While international agencies, like the International Labour Organisation (ILO), are aiming to end, within the next five years, the practice of children, below the age of 14, working in hazardous environments, to do so in countries like Pakistan, still remains a challenge. Pakistan’s National Child Labour Survey, conducted way back in 1996, found that 3.3 million children between the ages of five and 14 were working full-time in different fields across the country. Subsequent estimates have shown that this number would be considerably higher now.
Children are found working in sectors with hazardous working conditions, especially harmful for children. Most common jobs with such conditions include work in mines, in the cement industry, in textile and glass factories, carpet weaving, marbles, pesticides, filling gas cylinders, crushing stones, and fishing in deep waters. It remains very hard to eradicate this evil, all at once, from a society where so many households live below the poverty line, and hence the economic need that as many people work as possible.
Moreover, both naturally-induced disasters and man-made conflicts subject vulnerable populations, including the poor, women and children to further exploitation. Child labour was thus rightly feared to surge after the record-breaking devastation from floods last year. A recent report by the UK-based charity Save the Children has confirmed these fears, estimating that the number of children forced to work has risen up by a third in areas worst hit by the floods. With their parents still unable to find jobs, children are being sent out to dangerous areas to scour for desperately needed income. Moreover, 10 million children in flood-affected areas are also being denied the food they need to survive and nearly a quarter of the children are suffering from acute malnourishment.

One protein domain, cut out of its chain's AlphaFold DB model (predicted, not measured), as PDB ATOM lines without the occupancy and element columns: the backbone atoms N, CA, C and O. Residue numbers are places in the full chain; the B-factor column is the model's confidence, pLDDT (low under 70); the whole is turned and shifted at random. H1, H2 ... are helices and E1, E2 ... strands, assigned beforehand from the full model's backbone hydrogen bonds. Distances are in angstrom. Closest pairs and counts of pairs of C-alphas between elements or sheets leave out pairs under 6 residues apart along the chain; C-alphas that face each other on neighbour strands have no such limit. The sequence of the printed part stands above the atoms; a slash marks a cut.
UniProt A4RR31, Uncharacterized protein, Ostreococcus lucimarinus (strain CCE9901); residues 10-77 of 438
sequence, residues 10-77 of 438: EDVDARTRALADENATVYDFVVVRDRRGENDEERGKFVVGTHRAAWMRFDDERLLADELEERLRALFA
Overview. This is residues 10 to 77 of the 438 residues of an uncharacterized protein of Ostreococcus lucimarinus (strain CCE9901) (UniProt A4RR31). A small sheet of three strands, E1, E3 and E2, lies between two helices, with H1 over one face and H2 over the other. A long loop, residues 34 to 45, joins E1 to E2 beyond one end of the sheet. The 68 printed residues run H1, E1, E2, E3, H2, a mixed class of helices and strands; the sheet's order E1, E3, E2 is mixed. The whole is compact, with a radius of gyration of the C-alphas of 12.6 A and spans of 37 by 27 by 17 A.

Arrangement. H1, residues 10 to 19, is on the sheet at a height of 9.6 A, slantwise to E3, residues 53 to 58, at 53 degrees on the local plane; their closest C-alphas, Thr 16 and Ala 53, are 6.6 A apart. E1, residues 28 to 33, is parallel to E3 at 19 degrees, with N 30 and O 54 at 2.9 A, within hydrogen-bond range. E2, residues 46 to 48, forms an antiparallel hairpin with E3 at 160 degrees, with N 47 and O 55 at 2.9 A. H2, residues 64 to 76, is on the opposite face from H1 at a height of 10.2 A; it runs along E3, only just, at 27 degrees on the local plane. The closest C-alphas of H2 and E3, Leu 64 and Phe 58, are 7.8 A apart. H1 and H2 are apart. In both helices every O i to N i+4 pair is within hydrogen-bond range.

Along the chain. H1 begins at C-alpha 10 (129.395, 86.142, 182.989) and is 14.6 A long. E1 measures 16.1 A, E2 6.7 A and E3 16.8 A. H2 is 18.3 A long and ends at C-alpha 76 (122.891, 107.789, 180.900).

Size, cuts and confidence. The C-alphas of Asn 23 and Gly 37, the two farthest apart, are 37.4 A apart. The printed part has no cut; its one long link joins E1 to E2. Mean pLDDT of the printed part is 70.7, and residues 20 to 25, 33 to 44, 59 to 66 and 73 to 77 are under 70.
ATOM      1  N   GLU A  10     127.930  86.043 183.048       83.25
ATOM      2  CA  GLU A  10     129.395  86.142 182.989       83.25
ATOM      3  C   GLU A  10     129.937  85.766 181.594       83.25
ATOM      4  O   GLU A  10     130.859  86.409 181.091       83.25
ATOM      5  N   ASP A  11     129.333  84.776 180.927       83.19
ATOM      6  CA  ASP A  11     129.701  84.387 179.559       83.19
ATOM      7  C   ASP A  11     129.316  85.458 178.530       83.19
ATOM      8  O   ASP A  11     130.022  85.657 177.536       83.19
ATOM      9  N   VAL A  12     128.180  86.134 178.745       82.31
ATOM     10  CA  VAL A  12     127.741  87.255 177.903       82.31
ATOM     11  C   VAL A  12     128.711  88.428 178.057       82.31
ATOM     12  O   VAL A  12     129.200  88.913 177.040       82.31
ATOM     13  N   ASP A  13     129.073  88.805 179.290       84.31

This year again, floods have wreaked havoc in the lives of over five million people in Sindh and Balochistan, and the threat to children, again having to bear the brunt of livelihood of already- vulnerable households, remains an unfortunate reality.
The government of Pakistan ratified the ILO Convention on the Worst Forms of Child Labour Convention (182) in August 2001, and is obligated to take steps to remove children from hazardous occupations. However, agreeing to international conventions is never enough. What was subsequently required was for the government to show its resolve and come up with effective steps for improving the state of children’s rights in the country and enforce a ban on hazardous occupations under the Employment of Children Act 1991.
The passage of the 18th Amendment and the consequential devolution to the provinces, implies that the passage of such proposed legislation as The National Commission on the Rights of Children Bill of 2009, The Criminal Law Amendment Bill of 2009, The Charter of Child Rights Bill of 2009, The Prohibition of Corporal Punishment Bill of 2010, and The Child Marriages Restraint (Amendment) Bill of 2009, may be further delayed. In any case, effective legal frameworks for the protection of children’s rights, at the provincial level, are now needed more than ever, if we are to fulfil our international obligations.
Our decision-makers must realise that the exploitation of children at an early age can have dangerous long-term implications. In general terms, the most obvious of these would be that the existing environment is such that it is not exactly conducive for children to be able to grow up as productive citizens of society.
Published in The Express Tribune, September 17th, 2011.
More in OpinionThe making of the modern maulvi — V